MUTEK, Montreal’s premiere event showcasing cutting-edge electronic music, new media, and culture, turns 15 this year - a milestone anniversary also shared by Ableton. For this special year at MUTEK, we hosted the Ableton Lounge - a space for artist talks and hands-on Push workshops. We’re pleased to share video...
GIF inspired by drone music - from King of the Blind
Drones - long, continuous notes or chords in music - are nothing new. Classical Indian music, for example, has used drone instruments such as the Tanpura and Shruti Box for centuries, while the Scottish bagpipes also produce a distinctive drone. With the 20th century, came the introduction of new forms of music in which drones were the centerpiece - and sometimes sole element. La Monte Young and Marian Zazeela were two innovators of drone music as part of the 20th century Western experimental canon - listen below to a 1973 recording of the two of them.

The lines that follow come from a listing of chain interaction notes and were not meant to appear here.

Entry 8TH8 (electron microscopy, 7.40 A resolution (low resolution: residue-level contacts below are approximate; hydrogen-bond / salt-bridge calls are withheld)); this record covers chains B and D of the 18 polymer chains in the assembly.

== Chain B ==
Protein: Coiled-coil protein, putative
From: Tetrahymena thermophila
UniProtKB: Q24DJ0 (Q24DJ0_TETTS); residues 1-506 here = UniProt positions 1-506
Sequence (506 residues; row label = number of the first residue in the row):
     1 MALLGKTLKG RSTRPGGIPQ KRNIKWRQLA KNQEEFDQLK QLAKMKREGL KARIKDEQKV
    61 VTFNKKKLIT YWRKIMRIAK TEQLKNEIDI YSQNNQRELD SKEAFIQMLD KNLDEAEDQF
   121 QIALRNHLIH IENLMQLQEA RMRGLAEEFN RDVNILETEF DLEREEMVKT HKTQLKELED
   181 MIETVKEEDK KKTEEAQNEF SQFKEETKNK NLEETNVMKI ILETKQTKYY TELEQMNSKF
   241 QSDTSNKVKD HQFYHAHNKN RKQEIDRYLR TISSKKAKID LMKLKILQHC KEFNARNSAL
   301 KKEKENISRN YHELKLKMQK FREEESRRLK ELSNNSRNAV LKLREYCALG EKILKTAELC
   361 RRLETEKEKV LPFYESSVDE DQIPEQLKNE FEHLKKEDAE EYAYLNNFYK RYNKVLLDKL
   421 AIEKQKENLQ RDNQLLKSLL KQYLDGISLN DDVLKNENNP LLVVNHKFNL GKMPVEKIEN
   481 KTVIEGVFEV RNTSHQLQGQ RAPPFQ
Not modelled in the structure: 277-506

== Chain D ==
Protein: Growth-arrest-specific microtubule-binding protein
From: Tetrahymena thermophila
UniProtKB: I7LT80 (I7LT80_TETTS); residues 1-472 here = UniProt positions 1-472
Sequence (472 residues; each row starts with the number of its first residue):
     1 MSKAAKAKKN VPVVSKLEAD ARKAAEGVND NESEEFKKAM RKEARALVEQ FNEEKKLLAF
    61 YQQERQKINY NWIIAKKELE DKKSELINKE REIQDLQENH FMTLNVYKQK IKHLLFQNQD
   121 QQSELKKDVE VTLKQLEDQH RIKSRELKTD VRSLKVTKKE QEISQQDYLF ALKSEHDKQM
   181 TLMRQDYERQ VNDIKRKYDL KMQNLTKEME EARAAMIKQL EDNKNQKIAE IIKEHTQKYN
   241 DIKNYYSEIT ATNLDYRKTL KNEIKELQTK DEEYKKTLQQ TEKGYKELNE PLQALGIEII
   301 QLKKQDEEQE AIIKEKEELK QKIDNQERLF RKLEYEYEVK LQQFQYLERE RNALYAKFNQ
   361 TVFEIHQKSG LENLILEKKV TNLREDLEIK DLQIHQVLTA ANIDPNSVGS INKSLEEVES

With the availability of synthesizers, samplers, and electronic effects, drone music has progressed into different directions. Dark ambient, minimal, shoegaze, dub techno, doom metal, and even the more experimental ends of rock and pop now incorporate elements of drone. On last year’s Virgins, Tim Hecker continued his experiments with distorted drone textures, merging them with rhythmic elements, as on “Stab Variation”:
Ableton Live contains many tools for synthesizing and sculpting drones - here, we’ve reviewed a few of the best tutorials available to send you on your way. To start with, Pyramind instructor Taylor Elsasser uses resonant modeling effect Corpus to shape a sample into a dark drone:
Download a free pack of drone samples from Pyramind.
Resonator is an essential effect for drones, especially when working with noise or other atonal sources. Watch and listen below as Fingers in the Noise makes a glacial, tonal space out of a noise sample: